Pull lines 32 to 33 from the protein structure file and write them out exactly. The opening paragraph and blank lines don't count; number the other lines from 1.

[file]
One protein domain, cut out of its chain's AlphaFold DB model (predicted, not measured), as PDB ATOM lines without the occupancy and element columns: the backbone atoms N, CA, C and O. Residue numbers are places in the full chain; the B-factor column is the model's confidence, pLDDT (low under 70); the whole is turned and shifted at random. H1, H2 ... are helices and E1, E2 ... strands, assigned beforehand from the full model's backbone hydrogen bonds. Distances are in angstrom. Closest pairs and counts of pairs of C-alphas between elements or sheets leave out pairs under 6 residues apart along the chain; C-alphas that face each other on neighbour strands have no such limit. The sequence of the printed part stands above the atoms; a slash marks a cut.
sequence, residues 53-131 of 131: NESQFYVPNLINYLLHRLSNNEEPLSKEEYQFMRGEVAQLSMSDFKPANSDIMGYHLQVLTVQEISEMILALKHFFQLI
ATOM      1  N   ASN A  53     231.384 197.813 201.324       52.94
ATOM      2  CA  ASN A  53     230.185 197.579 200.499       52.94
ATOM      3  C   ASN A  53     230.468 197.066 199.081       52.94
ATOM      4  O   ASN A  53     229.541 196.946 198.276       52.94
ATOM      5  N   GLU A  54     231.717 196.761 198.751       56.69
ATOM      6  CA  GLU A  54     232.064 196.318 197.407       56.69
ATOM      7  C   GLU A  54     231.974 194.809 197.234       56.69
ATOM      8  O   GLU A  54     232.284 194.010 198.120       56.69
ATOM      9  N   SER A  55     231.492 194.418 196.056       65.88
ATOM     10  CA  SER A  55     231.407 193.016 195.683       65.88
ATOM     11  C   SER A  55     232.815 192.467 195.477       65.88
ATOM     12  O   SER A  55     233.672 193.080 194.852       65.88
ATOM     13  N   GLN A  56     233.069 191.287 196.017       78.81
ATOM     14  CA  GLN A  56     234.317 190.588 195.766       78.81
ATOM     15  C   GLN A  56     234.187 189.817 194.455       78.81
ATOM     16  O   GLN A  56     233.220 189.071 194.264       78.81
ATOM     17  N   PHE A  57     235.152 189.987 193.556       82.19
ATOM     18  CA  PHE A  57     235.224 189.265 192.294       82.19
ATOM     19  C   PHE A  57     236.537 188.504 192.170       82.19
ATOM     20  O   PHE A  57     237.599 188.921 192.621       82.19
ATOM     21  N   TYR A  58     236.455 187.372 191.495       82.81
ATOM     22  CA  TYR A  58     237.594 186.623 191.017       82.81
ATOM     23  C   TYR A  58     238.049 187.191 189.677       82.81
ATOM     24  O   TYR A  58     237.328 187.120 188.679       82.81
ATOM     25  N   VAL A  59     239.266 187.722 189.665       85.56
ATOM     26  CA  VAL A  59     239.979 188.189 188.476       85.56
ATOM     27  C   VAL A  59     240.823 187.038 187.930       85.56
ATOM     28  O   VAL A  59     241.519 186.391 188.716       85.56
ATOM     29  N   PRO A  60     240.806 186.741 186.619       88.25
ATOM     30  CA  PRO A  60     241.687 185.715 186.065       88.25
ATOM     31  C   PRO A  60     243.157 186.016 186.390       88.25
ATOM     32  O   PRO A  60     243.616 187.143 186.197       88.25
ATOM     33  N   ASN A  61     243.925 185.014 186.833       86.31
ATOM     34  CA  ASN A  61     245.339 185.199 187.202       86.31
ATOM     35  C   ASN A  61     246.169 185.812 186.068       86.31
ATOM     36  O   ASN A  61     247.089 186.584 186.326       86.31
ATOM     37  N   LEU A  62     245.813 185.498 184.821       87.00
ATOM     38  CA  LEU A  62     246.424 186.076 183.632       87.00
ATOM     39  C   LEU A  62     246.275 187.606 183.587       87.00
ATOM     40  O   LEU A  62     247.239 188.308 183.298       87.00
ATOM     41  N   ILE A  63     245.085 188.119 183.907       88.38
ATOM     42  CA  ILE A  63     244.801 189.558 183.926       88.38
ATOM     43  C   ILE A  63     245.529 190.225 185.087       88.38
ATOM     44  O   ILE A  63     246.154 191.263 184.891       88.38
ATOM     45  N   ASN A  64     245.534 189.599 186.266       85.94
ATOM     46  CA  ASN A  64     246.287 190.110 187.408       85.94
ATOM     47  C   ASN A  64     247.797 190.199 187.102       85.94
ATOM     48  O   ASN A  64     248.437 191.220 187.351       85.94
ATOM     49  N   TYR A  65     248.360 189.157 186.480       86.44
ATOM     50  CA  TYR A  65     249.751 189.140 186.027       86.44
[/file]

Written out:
ATOM     31  C   PRO A  60     243.157 186.016 186.390       88.25
ATOM     32  O   PRO A  60     243.616 187.143 186.197       88.25